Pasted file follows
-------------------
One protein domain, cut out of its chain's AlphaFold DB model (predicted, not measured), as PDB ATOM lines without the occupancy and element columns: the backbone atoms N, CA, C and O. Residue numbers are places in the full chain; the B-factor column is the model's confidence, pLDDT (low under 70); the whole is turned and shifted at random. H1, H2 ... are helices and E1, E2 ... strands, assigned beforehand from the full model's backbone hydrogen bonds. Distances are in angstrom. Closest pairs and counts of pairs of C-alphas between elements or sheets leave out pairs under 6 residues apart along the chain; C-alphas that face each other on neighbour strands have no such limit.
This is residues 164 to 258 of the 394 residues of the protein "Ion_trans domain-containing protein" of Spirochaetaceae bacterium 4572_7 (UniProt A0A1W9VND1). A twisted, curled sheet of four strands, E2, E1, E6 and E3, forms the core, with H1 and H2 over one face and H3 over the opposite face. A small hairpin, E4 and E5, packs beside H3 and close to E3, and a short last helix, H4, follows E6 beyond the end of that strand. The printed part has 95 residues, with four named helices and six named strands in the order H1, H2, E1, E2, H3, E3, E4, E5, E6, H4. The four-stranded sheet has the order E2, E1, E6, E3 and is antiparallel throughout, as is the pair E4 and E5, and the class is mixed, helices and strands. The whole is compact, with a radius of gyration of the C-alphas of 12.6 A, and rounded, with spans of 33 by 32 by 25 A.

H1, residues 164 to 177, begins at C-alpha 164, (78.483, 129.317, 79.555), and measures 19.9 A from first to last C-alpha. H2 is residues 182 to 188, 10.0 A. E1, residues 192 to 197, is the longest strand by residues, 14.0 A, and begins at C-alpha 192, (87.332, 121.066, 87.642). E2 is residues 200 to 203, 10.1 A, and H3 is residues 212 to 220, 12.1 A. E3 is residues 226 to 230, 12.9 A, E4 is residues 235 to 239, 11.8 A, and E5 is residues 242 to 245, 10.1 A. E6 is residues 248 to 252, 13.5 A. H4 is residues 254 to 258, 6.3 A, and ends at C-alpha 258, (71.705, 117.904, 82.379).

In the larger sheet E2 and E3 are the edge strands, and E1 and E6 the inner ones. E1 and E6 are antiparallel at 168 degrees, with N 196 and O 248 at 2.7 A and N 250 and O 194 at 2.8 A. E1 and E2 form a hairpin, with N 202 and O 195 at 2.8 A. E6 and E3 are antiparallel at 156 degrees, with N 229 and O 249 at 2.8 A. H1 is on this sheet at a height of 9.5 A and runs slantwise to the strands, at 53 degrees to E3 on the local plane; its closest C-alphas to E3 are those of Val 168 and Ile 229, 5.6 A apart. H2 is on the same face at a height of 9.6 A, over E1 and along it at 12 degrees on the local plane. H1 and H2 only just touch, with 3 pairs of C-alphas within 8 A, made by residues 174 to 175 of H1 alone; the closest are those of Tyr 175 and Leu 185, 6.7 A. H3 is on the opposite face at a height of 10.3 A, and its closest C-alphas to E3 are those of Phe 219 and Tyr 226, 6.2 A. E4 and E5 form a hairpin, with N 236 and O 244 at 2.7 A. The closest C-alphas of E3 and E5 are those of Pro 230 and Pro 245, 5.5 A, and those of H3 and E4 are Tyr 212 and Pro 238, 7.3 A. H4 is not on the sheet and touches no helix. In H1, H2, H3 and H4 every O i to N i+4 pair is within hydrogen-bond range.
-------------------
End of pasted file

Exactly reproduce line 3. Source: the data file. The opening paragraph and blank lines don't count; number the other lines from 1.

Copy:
In the larger sheet E2 and E3 are the edge strands, and E1 and E6 the inner ones. E1 and E6 are antiparallel at 168 degrees, with N 196 and O 248 at 2.7 A and N 250 and O 194 at 2.8 A. E1 and E2 form a hairpin, with N 202 and O 195 at 2.8 A. E6 and E3 are antiparallel at 156 degrees, with N 229 and O 249 at 2.8 A. H1 is on this sheet at a height of 9.5 A and runs slantwise to the strands, at 53 degrees to E3 on the local plane; its closest C-alphas to E3 are those of Val 168 and Ile 229, 5.6 A apart. H2 is on the same face at a height of 9.6 A, over E1 and along it at 12 degrees on the local plane. H1 and H2 only just touch, with 3 pairs of C-alphas within 8 A, made by residues 174 to 175 of H1 alone; the closest are those of Tyr 175 and Leu 185, 6.7 A. H3 is on the opposite face at a height of 10.3 A, and its closest C-alphas to E3 are those of Phe 219 and Tyr 226, 6.2 A. E4 and E5 form a hairpin, with N 236 and O 244 at 2.7 A. The closest C-alphas of E3 and E5 are those of Pro 230 and Pro 245, 5.5 A, and those of H3 and E4 are Tyr 212 and Pro 238, 7.3 A. H4 is not on the sheet and touches no helix. In H1, H2, H3 and H4 every O i to N i+4 pair is within hydrogen-bond range.